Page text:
"I see myself in him,” Cruz, 41, said.
Cruz signed with the Mets in 1998 and made his Major League debut with the Brewers in late 2005 at 25 years old. But he didn't appear in 100-plus games until he was with the Rangers '09, when he earned his first of seven All-Star selections.
"I got my chance when I was 29," Cruz said. "So, we're pretty close."
Hernandez signed with the Nationals in October 2016. He worked his way up through their Minor League system and appeared in his first big league game on Sept. 10, 2020 -- one month shy of his 33rd birthday.
Three seasons later, Hernandez has become one of Washington’s most reliable hitters. Entering play Wednesday, he is slashing .330/.370/.500 and ranks atop several leaderboards. After making an impression as a backup outfielder, Hernandez has started 23 of the Nats’ 39 games in left field. Embracing the confidence and rhythm from consistent playing time, he also has moved up to fifth in the batting order and has been tabbed as the backup designated hitter -- to Cruz.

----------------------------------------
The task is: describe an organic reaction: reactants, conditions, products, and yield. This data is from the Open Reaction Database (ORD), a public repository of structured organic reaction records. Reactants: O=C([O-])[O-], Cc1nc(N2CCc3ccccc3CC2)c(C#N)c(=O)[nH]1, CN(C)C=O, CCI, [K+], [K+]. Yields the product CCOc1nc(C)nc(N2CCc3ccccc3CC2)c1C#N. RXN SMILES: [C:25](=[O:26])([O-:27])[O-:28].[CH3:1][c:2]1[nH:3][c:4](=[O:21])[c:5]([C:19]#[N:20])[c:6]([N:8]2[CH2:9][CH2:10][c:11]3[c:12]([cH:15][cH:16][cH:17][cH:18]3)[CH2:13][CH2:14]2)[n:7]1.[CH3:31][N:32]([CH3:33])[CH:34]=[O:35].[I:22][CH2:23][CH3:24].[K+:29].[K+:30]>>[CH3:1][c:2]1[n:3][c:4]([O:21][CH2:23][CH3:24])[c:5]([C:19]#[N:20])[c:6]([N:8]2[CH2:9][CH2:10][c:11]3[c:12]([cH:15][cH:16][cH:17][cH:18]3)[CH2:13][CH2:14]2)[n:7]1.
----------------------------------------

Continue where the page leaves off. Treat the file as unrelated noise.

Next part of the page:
“He’s been remarkable,” Cruz said. “Earlier in Spring Training, I started looking at his stuff. During the season, I was telling him I didn’t realize how good a player he was. I tell him straight up, ‘You should be playing every day.’”
Cruz has shared stories of his path to the Majors as well as continued encouragement with Hernandez. These conversations with his first-year teammate have resonated with Hernandez throughout his standout season.
“I think, in reality, that gives me motivation that someone that has done so much is still in the game at his age and he still has no thoughts of retiring,” Hernandez said. “He still plans to go on, and it gives me motivation and hope that I can do the same.”